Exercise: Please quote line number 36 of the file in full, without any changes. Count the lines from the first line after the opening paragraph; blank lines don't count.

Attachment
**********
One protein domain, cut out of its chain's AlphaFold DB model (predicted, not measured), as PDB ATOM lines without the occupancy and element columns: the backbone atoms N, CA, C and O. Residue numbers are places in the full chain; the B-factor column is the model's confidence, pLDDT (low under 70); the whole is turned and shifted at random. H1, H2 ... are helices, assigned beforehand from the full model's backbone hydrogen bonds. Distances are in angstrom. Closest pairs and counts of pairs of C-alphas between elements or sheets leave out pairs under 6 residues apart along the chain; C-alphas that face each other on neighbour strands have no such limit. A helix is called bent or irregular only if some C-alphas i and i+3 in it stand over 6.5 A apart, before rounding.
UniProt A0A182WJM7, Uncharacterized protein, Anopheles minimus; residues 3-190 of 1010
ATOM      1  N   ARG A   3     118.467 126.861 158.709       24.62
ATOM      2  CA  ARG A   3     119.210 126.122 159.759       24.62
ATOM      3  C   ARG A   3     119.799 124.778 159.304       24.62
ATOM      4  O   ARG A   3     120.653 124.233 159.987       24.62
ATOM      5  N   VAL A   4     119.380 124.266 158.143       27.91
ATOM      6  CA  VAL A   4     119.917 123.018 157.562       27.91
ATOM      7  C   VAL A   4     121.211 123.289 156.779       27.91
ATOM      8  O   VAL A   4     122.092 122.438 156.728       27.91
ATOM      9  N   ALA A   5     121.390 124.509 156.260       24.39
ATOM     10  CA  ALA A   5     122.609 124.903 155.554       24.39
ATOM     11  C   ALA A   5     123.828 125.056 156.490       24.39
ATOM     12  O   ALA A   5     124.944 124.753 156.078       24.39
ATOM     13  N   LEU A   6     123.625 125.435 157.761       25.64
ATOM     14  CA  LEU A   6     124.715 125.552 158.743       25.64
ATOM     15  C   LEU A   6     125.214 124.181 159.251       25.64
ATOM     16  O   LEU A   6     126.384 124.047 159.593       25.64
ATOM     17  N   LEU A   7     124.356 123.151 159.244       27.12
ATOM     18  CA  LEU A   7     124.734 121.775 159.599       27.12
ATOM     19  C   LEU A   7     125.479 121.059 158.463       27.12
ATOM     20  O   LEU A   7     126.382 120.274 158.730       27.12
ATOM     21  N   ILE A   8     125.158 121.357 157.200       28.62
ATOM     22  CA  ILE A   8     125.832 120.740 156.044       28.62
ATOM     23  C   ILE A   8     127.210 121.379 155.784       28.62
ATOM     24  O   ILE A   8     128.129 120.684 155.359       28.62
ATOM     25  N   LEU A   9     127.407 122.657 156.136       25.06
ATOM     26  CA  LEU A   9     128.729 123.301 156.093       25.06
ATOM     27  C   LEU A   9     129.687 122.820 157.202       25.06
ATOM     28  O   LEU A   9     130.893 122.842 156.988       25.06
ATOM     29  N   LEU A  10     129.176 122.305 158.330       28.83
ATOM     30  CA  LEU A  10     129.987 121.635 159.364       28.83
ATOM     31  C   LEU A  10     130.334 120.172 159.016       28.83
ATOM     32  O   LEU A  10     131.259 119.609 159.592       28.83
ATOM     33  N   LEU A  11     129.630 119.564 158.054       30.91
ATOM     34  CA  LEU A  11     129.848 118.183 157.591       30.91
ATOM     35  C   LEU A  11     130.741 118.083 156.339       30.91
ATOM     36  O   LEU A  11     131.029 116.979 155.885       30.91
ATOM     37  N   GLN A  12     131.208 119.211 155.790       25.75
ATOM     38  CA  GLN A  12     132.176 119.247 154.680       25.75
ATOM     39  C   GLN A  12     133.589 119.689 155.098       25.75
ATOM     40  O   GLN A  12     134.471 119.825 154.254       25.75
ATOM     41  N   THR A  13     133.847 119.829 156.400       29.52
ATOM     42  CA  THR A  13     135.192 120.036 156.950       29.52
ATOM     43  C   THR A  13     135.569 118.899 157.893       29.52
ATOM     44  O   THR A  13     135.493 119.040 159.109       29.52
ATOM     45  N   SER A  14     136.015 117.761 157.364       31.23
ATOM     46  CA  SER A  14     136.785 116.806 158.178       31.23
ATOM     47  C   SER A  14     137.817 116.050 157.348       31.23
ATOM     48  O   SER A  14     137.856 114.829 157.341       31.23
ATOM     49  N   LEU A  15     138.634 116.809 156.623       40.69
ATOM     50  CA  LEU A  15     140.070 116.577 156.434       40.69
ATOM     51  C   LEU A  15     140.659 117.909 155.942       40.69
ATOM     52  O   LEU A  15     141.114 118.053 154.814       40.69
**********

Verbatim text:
ATOM     35  C   LEU A  11     130.741 118.083 156.339       30.91